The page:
“I’m sorry…but that’s not what Ms. Baby told me to do. And well… since she is the bride…”

Tope held up her hand, demanding silence. She turned her attention to Baby and her lace-up bodice. She asked once more if they could make it tighter, so that she didn’t appear so pregnant.

“But I AM pregnant, Mom,” Baby reminded her.

“But that doesn’t mean you have to look it,” Tope wailed.

“Mom…everyone out there knows it. I just want to be comfortable!”

Tope shook her head in disgust. She turned her attention to her own reflection and straightened her wig.

“Even on your wedding day, I still have to show you how to dress. Eh? What is this! Why should you walk down the aisle looking like a donut? I can’t wait for the day when…”

“…when you won’t have to dress me anymore, Ma. Yes – I know. You’ve been saying it my whole life.”

Baby grabbed her mother by the waist and gave her a quick hug before taking her bouquet from the maid of honor and waiting to meet her prince William at the altar.



They said it was a drunk driver who lost control on a patch of ice.

Baby clung to life until she got to the hospital. She begged the doctor to save her child before she drifted into a coma. The nurse said Baby’s heart stopped when her baby took its first breath and  cried.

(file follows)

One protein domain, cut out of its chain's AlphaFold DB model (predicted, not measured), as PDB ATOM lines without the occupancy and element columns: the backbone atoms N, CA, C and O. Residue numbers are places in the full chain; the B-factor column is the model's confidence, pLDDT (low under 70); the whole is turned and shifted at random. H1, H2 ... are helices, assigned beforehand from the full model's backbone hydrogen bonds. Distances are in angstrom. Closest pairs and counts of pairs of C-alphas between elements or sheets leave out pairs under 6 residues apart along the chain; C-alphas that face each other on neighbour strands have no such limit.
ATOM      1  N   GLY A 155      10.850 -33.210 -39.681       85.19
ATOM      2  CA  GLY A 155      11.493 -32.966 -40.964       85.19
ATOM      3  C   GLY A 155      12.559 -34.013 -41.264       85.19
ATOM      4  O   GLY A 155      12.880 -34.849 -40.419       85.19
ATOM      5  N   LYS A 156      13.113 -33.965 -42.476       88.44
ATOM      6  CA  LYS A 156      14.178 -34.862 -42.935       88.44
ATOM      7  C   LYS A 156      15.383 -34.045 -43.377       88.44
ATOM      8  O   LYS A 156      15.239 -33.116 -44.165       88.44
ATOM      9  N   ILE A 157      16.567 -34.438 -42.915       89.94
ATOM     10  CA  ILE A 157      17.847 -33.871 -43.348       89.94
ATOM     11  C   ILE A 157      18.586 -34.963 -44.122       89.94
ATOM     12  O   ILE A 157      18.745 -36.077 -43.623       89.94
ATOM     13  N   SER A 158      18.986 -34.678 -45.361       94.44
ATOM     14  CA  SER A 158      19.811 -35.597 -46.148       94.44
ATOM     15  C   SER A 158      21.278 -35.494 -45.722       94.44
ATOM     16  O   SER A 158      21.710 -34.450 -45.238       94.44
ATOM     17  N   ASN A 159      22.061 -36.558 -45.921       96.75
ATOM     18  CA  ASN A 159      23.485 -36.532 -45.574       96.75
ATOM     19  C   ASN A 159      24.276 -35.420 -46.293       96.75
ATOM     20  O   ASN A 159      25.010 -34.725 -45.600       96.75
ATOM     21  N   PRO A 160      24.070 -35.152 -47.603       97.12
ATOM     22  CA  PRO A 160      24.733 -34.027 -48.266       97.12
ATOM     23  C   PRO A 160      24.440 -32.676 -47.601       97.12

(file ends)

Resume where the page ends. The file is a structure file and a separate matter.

Tope’s Baby was gone.

“Darling, you have to eat something,” David begged softly. “You’ve been staring at her closet for three days. What are you looking for in there?”

Tope rested her head against the white frame of her daughter’s closet door and stared. In it was a wardrobe of which she didn’t approve. Faded jeans. Oversized sweat shirts. High top sneakers. In the corner she spied a massive midnight blue dress with sequencing that had long lost its shine. Tope smiled wryly as she picked up a simple cotton frock, covered in polka dots. It was faded and well worn. It was Baby’s favorite. She would want to be comfortable for her final journey. Tope planted her head in David’s chest and sobbed.

“I’m looking for something to dress my daughter in for the last time.”



Why Don’t Churches Spend More Time Teaching Men to Respect and Protect Women?

It’s always a low point on my Sunday when a pastor or Bishop or Archbishop goes into a tirade about hemlines at some point in his message. This happens week after week at Any Church, globally. My own house of worship is not immune to this scourge. Nevertheless, as a “devoted” member of my congregation, I manage to stoically sit through the man of God’s admonishment of women’s fashion choices which include – but is not limited to – shorts, jeggings, heels, or certain types of deodorant. Can you imagine my horror when I discovered that these sessions that I had relegated to white noise had taken root in my mind and managed to cloud my perception?